1. Register NOW and become part of this fantastic knowledge base forum! This message will go away once you have registered.

Sebatron or Focusrite?

Discussion in 'Pro Audio Equipment' started by nehpyh, Mar 29, 2005.

  1. nehpyh

    nehpyh Active Member


    I'm planning on investing in a pro channel mic pre with compressor, actually a dual channel so that I can do stereo miking. Right now, it's bascially between the sebatron VMP2000eVU and Focusrite ISA220.

    I do mainly pop rock/acoustic pop and Indie. Anyone with any advice?

  2. rudedogg

    rudedogg Guest

    i would go for the focusrite if you want resell value, and sebatron if you want a distinct colored sound.
  3. ShellTones

    ShellTones Guest

    These are two completely different animals. The Seb is a two channel preamp (with some eq options). The ISA is a single channel, channel strip.
  4. Kurt Foster

    Kurt Foster Distinguished Member

    Have you used or heard a Sebatron rudedogg? The thing about Sebatrons is they only have one transformer and one tube. The output is electronically balanced which keeps things pretty clean unless you push the input stage hard.

    This means the sound can be vary widly from saturated to very clean depending on whether you use the pads and then drive the pre hard or not ... The ability to chain the Sebs channels along with the eq and pads, offers multi stage gain managment that produces a wide pallete of sonic signatures. With the eq switches engaged, the pre saturates differently than when they are not in. All this leads to a very flexible front end.

    Actually used Sebs have been reselling (when they ocasionally come on the market) at a good portion of their original price. It seems they are holding value very well so far

    The Sebatron is a hybrid of point to point and PCB construction that uses no smt construction.

    I believe the ISA is all smt robot stuffed which would make serviceing in the future an iffy proposition at best. Perhaps someone who has had an ISA apart at some point can either confirm this or not?

    In the long run, I suspect the Sebatron will be in service much longer that the ISA.
  5. I would have to agree with Kurt here, the cheaper focusrites are not much better than all the other mass produced chinese stuff (yes they are made in China!) and I don't think they will hold their value very well in the medium to long term, if they last that long. Resale value shouldn't be a factor if you're buying the right piece of gear, if it's good you won't want to sell it at any price, if it's a piece of crap, you probably won't be able to sell it, even cheaply, because there will be a new model out with more 'features' at a cheaper price than you paid.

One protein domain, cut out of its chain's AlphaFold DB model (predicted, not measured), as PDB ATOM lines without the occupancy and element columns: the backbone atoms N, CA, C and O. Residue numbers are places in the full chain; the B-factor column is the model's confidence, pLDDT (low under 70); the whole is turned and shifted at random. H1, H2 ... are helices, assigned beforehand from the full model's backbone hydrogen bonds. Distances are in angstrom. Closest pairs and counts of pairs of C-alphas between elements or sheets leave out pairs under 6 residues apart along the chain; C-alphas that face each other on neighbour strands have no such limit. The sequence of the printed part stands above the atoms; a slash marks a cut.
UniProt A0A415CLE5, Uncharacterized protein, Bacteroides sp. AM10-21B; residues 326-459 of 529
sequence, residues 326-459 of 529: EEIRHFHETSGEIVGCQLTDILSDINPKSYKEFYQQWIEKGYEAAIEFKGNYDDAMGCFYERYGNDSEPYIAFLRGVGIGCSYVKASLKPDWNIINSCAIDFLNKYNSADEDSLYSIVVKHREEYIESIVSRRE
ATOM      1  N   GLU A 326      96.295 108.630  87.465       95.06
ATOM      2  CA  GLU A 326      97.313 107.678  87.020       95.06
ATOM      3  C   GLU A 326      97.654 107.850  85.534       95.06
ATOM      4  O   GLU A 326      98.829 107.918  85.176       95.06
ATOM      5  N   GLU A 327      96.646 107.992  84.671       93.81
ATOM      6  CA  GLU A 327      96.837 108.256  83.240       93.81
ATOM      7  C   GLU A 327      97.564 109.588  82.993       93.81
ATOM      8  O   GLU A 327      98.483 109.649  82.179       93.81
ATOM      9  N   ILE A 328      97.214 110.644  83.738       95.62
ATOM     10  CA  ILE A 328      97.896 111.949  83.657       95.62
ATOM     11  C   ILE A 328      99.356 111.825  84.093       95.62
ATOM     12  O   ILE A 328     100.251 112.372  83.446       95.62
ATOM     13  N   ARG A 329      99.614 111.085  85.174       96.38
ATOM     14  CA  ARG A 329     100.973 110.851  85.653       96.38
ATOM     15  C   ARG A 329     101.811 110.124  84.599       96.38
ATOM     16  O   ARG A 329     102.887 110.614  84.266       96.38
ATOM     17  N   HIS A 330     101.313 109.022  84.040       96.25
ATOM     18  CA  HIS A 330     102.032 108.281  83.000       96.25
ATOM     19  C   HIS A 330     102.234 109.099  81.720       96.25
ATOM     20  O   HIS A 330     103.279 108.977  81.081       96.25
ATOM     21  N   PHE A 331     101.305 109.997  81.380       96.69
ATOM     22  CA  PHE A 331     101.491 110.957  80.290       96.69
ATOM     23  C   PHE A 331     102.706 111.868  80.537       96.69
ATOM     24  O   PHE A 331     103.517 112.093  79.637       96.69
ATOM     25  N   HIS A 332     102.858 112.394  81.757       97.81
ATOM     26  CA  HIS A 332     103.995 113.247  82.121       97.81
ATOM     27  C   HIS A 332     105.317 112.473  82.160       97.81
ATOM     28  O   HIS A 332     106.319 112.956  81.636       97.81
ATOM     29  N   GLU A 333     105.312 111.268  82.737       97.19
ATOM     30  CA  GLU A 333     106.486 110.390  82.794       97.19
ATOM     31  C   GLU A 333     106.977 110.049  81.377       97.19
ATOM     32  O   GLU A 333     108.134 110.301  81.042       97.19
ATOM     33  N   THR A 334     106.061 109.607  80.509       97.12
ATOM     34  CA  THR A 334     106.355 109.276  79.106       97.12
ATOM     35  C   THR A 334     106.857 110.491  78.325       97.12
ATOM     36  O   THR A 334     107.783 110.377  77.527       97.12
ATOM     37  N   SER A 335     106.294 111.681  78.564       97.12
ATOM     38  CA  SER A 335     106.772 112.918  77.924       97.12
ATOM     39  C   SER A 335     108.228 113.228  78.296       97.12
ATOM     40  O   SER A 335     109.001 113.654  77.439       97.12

The ISA 220 is a mono channel strip, more directly comparable to the Sebatron Thorax than the 2000e. Don't be sold on extra 'features', they are mostly crappy, low quality implementations of things that sound good in advertisements rather than actually being useful or musical. It is easy to add 'features' when you're using surface mount chips, it is actually very difficult to do these things properly. (limiters, EQ, etc etc ) Simple and pure is actually much more versatile.
    The focusrite is your safe bet, if you want to know exactly what you're getting and don't mind sounding like everyone else at the lower-mid-range quality level. The Sebatron is more of a risk, but contains a much wider range of possibilities, despite having less switches and knobs. I say live life on the edge and keep an open mind!!!!
  6. itchy

    itchy Guest

    other threads on this board speak very highly of the focusrite isa series pres, yet this one seems to really be down on it. are they really not that good of quality for the price range? i'm very (as in, extremely) close to purchasing an isa 428 to add to my sytek pres and provide 8 channels of a/d conversion. is there some other unit that provides these features that is more highly recommended than the isa 428?

    all along, i've heard these are very quality units, and now i hear they're low/mid range.

  7. Markd102

    Markd102 Well-Known Member

    The ISA series is basically Focusrite's lowest 'professional' series. They'll sit quite happily in most Pro studios.

    As to whether or not they are better than Sebatron.... there is no correct answer. Use what works best in your situation.

    But I will say this.... you deffinately pay a premium to get the Focusrite name. To some it's worth it, but to others (me included) it's NOT!
  8. nehpyh

    nehpyh Active Member

    Thanks guys for all the input,

    Especially to Kurt, I have been reading your reviews and I just hope to find a good poll to back up your testament...guess there are still more votes for Sebatron over Focusrite.

    My mistake on the ISA 220. I thouhgt it was a dual-channel....

    As I dun have many agents here in Singapore bringing in hi-end pres, or a room to test, I have to depend on forums and reviews. I.e. what you guys say mean a lot..Having said that, there are just not enough folks who has, or are using Sebatron to voice out and really advise objectively.